On August 10, 2017, the United States Fish and Wildlife Service (USFWS or Service) issued a Federal Register notice indicating its intent to delay by six months its determination whether to list the Texas hornshell mussel as an endangered species. The decision to postpone the final determination, which also extends the comment period to Sept. 11, 2017, was made based on “substantial disagreement” about the status of the species in Mexico. It also occurs within the context of debate within Congress about the Endangered Species Act (ESA) amid concerns about the ESA’s economic impacts.
The USFWS was obligated within a year of its proposed rule of August 10, 2016 to finalize that rule, withdraw it, or extend the determination by no more than six months. The Service indicated it is electing to extend the deadline and comment period in order to solicit additional scientific information on the status of and threats to any Texas hornshell populations in Mexico. The final listing determination will be made by Feb. 10, 2018.
According to the Service, the Texas hornshell currently occupies only 15 percent of its original historical range in the Rio Grande River Basin in New Mexico and Texas, and it is the only native mussel remaining in New Mexico. The mussel is known to be present downstream of Big Bend National Park and near Laredo in Webb County, Texas, and the Devil’s River in Val Verde County, Texas. The USFWS notes that the species’ numbers have been affected by river fragmentation and loss as a result of impoundments and reduced water quality and quantity.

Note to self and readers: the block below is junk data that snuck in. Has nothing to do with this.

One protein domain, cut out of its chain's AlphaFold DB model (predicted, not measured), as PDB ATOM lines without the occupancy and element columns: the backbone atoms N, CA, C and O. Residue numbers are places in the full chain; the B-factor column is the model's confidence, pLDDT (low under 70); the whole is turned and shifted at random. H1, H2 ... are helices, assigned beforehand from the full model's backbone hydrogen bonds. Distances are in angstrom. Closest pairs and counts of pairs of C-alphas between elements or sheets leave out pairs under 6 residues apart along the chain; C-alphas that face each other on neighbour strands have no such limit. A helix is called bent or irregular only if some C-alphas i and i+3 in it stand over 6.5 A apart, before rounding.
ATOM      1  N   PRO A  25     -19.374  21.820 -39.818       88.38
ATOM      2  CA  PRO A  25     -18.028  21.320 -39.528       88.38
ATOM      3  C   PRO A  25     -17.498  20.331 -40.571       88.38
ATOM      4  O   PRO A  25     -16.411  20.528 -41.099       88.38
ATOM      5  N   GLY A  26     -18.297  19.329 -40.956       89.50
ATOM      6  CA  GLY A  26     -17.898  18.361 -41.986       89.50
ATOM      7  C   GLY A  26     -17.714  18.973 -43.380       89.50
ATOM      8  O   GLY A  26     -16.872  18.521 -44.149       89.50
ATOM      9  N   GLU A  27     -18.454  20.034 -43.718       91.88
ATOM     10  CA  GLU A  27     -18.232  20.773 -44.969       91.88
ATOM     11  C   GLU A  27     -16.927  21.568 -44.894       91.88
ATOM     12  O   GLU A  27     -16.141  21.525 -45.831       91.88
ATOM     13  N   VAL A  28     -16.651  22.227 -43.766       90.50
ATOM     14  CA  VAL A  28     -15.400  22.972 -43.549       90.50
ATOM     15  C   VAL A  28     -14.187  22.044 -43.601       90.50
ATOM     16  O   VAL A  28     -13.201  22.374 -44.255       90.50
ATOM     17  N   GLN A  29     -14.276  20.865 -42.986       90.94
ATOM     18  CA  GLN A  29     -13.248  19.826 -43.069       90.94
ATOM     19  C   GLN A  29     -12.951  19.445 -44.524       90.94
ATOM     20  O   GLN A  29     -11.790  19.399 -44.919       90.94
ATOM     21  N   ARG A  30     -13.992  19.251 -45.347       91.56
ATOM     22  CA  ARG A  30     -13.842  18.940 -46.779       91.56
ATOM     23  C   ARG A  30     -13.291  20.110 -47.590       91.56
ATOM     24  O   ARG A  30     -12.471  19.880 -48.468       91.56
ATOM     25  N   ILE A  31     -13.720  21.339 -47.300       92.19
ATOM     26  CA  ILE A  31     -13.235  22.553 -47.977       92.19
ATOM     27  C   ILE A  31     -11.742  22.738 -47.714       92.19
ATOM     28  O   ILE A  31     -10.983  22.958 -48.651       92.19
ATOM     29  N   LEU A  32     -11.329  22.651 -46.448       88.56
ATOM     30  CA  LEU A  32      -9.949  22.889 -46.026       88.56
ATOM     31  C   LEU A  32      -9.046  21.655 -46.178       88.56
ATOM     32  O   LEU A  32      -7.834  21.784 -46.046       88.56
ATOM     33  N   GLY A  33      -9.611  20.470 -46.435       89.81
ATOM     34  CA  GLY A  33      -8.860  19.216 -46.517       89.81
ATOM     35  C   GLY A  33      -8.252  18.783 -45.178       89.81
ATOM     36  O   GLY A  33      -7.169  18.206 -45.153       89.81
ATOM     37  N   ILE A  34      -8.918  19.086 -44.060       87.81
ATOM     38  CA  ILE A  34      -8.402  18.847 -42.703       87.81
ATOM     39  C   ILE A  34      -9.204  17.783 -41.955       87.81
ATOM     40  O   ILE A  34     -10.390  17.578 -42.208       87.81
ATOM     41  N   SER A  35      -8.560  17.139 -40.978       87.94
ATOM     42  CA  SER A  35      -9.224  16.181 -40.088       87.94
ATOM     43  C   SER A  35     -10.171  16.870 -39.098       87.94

The USFWS’s announcement of the delay noted the July 7, 2017 issuance of a draft Candidate Conservation Agreement (CCA), draft Candidate Conservation Agreement with Assurances (CCAA) and draft environmental assessment for the Texas hornshell and four other aquatic species in western Texas and southeastern New Mexico. The agency noted that if the CCA and CCAA are finalized, landowners and industry may sign up under these agreements during the six-month deadline extension.
We will continue to track and provide updates on this and other developments relating to ESA designations potentially affecting energy and manufacturing operations and commercial development in Texas. If you have questions or wish to discuss these developments further, please reach out to us.